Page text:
Open and Honest Communication: 

  • Preschoolers (Ages 2-5): Young children at this stage may struggle to articulate their grief verbally. Encourage them to express themselves through drawings, toys, or play. Use simple, age-appropriate language to explain the loss. Be prepared for repetitive questions, as they may need reassurance.


  • Elementary School Children (Ages 6-12): This age group often responds well to open conversations. Allow them to talk about their feelings and share their memories of their sibling. Answer their questions honestly and provide them with the space to express their emotions.


  • Adolescents (Ages 13-18): Teens appreciate open discussions. Engage them in conversations about their sibling’s life, their own emotions, and the grieving process. Encourage them to express themselves through writing, art, or talking with a trusted adult. Be a good listener, offering a non-judgmental space for them to share their thoughts.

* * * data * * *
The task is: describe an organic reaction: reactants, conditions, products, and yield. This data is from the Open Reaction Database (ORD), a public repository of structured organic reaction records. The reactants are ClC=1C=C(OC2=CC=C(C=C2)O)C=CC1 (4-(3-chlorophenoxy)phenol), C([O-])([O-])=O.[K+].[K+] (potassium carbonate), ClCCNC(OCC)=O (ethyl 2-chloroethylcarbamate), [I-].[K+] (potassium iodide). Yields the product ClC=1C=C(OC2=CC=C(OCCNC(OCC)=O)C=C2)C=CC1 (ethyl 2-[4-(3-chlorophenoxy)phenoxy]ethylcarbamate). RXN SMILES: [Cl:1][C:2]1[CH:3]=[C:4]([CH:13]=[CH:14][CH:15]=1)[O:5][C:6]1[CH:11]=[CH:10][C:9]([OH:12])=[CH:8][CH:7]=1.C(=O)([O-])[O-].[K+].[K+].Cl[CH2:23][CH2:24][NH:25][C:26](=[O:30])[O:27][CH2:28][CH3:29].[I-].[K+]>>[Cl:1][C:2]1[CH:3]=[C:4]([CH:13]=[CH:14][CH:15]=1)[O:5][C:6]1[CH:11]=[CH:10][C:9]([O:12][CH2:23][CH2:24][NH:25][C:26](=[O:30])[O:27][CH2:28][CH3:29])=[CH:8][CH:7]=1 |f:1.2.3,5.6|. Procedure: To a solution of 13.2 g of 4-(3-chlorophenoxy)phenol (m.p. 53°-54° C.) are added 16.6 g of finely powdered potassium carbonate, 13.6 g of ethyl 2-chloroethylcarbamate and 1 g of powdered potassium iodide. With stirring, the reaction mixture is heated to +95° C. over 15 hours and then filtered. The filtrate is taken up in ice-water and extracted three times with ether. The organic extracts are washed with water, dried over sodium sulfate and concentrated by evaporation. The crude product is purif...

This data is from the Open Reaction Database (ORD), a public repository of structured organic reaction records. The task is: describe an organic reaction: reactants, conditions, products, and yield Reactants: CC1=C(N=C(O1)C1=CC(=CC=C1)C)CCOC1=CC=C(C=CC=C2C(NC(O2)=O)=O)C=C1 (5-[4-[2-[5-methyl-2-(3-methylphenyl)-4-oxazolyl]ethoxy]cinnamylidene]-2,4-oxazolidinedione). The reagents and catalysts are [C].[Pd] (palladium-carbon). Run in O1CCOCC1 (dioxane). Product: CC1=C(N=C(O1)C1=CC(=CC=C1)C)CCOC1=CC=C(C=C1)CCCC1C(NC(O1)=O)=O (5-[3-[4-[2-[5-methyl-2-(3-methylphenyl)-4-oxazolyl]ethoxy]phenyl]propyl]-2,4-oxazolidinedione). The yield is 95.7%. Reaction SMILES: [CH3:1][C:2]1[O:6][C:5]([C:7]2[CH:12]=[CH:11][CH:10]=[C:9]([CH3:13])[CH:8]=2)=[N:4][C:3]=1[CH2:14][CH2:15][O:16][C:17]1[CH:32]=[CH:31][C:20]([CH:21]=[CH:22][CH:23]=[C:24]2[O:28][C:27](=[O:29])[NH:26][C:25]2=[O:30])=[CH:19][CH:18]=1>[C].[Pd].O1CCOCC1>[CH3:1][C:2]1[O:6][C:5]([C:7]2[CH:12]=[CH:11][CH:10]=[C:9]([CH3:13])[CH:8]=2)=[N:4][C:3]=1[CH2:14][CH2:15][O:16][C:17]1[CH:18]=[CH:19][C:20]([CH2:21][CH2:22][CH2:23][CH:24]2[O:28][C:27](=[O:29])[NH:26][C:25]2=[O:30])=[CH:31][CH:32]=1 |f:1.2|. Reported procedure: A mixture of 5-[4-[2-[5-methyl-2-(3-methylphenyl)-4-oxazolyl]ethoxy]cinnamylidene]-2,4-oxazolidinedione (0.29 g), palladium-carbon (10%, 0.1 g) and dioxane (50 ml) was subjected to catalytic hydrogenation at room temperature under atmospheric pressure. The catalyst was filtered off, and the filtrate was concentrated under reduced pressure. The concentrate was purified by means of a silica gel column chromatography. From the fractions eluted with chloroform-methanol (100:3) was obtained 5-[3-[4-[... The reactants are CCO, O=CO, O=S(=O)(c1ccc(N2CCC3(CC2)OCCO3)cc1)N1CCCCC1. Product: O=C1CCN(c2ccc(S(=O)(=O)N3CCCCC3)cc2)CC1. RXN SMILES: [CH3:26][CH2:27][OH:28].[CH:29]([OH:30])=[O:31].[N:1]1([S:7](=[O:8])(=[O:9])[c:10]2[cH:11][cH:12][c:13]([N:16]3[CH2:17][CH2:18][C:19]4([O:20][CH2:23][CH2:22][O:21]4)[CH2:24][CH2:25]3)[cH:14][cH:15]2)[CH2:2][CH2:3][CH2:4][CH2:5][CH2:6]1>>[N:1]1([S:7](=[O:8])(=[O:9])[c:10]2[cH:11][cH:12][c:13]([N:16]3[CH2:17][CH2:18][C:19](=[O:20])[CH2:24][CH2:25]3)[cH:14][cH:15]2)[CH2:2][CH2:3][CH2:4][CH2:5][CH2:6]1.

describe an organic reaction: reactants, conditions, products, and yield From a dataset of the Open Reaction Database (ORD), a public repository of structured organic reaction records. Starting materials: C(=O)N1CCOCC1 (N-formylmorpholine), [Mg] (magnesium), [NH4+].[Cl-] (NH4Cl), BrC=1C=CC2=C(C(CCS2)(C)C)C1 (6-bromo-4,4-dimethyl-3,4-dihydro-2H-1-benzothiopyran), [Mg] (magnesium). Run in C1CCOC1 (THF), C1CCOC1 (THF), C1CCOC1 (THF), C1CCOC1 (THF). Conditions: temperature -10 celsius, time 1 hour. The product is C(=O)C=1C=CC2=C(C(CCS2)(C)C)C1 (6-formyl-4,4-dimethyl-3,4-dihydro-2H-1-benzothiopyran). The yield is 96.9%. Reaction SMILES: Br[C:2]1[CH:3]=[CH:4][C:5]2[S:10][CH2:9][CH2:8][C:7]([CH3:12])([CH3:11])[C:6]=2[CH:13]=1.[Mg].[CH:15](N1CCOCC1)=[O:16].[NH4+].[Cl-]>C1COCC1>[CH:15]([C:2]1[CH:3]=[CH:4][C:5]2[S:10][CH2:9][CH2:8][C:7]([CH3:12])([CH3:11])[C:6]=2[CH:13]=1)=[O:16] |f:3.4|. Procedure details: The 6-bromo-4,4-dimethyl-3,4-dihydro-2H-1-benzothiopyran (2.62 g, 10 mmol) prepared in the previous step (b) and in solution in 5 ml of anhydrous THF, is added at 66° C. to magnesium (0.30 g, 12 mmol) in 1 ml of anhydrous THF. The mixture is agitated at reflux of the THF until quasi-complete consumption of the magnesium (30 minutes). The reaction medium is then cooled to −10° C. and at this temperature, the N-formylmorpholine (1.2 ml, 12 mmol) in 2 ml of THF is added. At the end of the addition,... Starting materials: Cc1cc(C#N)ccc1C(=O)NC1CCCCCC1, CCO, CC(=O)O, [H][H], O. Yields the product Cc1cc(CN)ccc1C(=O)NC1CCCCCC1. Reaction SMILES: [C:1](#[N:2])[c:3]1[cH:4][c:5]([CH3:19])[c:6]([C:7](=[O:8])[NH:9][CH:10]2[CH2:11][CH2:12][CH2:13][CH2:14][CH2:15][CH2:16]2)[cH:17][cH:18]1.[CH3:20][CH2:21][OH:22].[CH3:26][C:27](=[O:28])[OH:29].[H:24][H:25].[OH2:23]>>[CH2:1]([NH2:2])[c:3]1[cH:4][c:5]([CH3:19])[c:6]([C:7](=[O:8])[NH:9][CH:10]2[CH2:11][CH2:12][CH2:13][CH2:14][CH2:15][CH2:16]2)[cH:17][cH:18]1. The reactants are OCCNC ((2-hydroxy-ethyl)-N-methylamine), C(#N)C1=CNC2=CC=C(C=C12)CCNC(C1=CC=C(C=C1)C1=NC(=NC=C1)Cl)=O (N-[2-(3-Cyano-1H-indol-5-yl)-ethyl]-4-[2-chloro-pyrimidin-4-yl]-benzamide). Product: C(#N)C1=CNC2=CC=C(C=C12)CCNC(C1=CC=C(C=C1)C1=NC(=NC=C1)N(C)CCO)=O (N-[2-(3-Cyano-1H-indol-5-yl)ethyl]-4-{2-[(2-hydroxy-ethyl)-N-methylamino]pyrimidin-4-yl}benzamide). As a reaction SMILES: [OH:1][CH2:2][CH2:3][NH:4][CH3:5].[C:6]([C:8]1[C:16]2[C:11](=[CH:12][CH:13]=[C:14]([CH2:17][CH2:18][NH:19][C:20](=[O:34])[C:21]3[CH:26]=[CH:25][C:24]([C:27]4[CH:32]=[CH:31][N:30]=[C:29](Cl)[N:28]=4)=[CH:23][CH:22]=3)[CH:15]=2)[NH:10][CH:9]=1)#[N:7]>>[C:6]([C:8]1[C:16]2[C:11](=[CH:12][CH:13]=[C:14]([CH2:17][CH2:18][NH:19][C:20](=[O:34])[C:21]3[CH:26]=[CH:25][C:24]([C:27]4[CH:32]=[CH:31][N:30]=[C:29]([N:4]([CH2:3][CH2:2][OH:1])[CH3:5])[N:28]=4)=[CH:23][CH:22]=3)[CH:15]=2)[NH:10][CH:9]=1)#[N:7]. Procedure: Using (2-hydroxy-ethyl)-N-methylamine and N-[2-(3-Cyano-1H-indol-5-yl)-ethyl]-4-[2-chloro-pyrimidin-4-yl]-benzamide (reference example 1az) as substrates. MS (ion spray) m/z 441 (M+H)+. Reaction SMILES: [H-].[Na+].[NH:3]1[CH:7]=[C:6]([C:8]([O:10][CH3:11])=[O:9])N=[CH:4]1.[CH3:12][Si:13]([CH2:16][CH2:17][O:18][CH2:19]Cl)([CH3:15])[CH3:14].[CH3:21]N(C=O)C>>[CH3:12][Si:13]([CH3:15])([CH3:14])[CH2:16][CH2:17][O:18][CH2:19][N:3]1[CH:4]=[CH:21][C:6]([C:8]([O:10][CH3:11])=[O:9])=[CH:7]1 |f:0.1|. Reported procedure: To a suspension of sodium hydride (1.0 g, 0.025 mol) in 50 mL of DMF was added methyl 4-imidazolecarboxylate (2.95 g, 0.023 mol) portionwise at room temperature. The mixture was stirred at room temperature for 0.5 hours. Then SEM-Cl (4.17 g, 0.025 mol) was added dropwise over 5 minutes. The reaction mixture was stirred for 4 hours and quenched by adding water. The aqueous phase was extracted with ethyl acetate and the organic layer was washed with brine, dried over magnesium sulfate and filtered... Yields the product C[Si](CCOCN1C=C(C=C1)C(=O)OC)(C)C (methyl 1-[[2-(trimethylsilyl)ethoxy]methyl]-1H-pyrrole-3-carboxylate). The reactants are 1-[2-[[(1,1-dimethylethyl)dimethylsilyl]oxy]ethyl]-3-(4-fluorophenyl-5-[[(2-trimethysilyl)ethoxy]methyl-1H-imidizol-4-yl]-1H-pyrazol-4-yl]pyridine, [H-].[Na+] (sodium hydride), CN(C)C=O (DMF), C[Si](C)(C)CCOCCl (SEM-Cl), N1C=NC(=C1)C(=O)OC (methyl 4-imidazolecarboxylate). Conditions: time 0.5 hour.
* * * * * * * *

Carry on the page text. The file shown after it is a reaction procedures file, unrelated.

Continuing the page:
Consistency and Routine: 

  • Preschoolers (Ages 2-5): Young children often find comfort in routines. Maintain a consistent daily schedule, especially during turbulent times of grief. Ensure that meals, naps, and bedtime routines stay as predictable as possible.


  • Elementary School Children (Ages 6-12): Help them adapt to changes by discussing any necessary adjustments to their routine. Provide them with a sense of control by allowing them to have a say in these changes.


  • Adolescents (Ages 13-18): Adolescents can be more involved in shaping their routines. Encourage them to develop schedules that work for them while ensuring they maintain essential routines.

Seek Professional Help: 

  • Preschoolers (Ages 2-5): For young children, professional help might involve play therapy or art therapy. These therapies can help them express their feelings and cope with their grief in a developmentally appropriate way.